How To: Working Holiday Visa. UK to Canada

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When I decided to make an account and enter it into the pool for a Canadian working holiday visa, my hopes weren’t that high. However, I got my visa MUCH quicker than most (I’m very grateful) and therefore I was able to plan my move earlier than planned. I’m moving to Canada for a year starting in December 2019, and I thought I’d share the process here.

I’ll probably make another post that goes into the extreme details of the step-by-step instructions to get a working holiday visa specifically, but this post will be more about the generalized information about the process.

What is the Working Holiday Visa?

The Working Holiday visa for UK applicants (details for other countries may be different – I discuss the process for USA applicants a little bit later on) is a two year visa. This means you can live, work, and party – if you’re into that – in Canada for up to two years. You are not limited to one work place, one province, or even to work at all. You can get started HERE.

Am I Eligible?

To be eligible for a UK > Canada working holiday visa you must meet the following requirements:



– Your home country must have an agreement with Canada, or in some cases (such as the USA) you can use a recognised organisation.

– You HAVE NOT participated in the International Experience Canada (had a working holiday visa) before for Canada.

– Be between 18 and 30 (UK only.)

– Have around £300 to pay the fees.

– Your passport must be eligible past the ending point of your possible visa. If your two year visa would end in 2021, your visa needs to expire after that point. If you need a new passport to cover this, do it before you enter the pool.

These eligibility requirements are only there for you to be able to actually enter the pool. Not for a visa.

What’s a Pool?

First you make an account. To make an account, you need to go www.Canada.ca and navigate your way to the immigration pages. From there, you can click on ‘my application’, where you can make a new account for a visa application.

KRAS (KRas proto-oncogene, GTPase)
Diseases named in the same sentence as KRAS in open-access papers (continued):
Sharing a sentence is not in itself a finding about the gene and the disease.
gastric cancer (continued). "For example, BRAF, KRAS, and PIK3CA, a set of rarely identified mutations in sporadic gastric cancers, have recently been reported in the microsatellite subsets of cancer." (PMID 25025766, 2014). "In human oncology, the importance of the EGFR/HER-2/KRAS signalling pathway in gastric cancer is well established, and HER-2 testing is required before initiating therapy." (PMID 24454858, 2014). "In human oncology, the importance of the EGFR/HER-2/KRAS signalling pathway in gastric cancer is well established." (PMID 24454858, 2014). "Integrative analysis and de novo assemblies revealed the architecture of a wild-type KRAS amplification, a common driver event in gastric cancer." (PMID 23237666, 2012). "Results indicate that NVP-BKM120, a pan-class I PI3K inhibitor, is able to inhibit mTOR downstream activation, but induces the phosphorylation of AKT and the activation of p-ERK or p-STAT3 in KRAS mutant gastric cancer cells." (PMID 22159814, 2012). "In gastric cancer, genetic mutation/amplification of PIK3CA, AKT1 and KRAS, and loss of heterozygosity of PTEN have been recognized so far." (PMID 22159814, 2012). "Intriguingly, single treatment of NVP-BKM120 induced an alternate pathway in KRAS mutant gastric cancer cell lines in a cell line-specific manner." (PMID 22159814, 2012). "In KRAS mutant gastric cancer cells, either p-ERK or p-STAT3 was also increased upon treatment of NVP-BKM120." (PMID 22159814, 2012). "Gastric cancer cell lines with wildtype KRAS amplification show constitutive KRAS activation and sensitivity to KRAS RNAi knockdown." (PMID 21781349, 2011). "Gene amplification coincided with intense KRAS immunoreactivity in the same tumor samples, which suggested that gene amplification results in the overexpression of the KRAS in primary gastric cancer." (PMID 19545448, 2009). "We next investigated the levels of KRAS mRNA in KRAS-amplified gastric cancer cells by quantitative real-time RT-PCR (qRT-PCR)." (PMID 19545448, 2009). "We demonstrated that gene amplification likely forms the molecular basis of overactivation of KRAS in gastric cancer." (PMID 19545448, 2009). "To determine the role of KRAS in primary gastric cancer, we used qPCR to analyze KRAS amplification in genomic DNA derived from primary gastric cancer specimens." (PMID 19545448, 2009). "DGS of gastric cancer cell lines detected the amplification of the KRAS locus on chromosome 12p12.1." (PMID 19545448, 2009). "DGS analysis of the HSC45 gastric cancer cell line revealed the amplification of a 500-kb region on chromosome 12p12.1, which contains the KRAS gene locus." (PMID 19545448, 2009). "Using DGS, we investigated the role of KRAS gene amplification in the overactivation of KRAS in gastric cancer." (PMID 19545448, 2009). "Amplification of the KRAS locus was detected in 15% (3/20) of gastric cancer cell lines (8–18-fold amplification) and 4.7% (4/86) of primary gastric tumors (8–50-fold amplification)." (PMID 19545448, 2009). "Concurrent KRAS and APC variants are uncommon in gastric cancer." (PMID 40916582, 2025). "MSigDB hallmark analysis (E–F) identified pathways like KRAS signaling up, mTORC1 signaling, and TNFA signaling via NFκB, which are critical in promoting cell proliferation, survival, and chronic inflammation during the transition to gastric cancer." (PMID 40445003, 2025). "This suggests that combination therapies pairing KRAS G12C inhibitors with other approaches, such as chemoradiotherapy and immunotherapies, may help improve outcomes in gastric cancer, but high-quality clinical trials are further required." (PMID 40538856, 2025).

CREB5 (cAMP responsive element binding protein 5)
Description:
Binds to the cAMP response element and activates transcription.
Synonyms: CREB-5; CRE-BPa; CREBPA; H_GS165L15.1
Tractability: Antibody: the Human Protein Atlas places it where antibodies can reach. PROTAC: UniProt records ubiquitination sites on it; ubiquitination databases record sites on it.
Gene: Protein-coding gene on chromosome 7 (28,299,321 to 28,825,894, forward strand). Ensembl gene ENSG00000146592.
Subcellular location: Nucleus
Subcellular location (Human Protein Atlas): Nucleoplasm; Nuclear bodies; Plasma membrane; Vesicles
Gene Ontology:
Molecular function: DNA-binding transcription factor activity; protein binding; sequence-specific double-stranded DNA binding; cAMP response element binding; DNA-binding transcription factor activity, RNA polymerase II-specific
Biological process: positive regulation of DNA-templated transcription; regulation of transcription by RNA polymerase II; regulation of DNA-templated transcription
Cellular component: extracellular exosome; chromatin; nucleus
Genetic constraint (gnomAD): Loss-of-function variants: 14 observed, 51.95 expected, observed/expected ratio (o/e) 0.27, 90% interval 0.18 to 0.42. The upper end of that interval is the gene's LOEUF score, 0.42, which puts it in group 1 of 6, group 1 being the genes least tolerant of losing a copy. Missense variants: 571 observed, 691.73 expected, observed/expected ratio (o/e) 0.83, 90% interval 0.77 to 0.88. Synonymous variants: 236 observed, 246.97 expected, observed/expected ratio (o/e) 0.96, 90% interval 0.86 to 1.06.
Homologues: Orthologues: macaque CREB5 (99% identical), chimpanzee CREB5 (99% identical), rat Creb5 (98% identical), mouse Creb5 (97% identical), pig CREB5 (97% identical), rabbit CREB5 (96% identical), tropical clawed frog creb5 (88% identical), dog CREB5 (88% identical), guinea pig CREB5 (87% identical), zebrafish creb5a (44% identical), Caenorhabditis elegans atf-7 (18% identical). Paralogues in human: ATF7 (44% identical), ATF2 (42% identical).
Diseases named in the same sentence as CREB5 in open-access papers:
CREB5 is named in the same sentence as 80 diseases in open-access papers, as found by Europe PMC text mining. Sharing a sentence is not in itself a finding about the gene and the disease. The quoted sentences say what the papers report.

When you make an account, it’ll give you instructions for things like a GCKey, etc. Those things will be explained my step-by-step post in more detail. The account that you make can then be entered into the pool. Each eligible country for IEC has a pool of candidates for a working holiday visa. The amount of people in the pool can be infinite, but each country only has a certain quota of visa’s that they give out each year. The beginning date of when each pool opens is usually around October/November time of each year.

The UK pool is quite popular. However, I entered in January thinking that I wouldn’t get invited this year due to the pool being so popular. I got invited 6 days later. The chance that you get an invite from the pool is completely random. There is no minimum or maximum time, some people never get an invite, even after applying for years. When the current pool closes, you can enter the next year’s pool, and so on. The UK quota is 5,000, but I’ve since learned that they usually will add quite a lot of visa’s to that quota throughout the pool year.

I’m in the UK Pool, now what?

Now you wait. Hopefully you won’t be waiting too long, but as I mentioned beforehand, some people wait days, some weeks, some months or years. It really is random. If you entered closer to the beginning of the pool year then you will have a greater chance at getting a visa.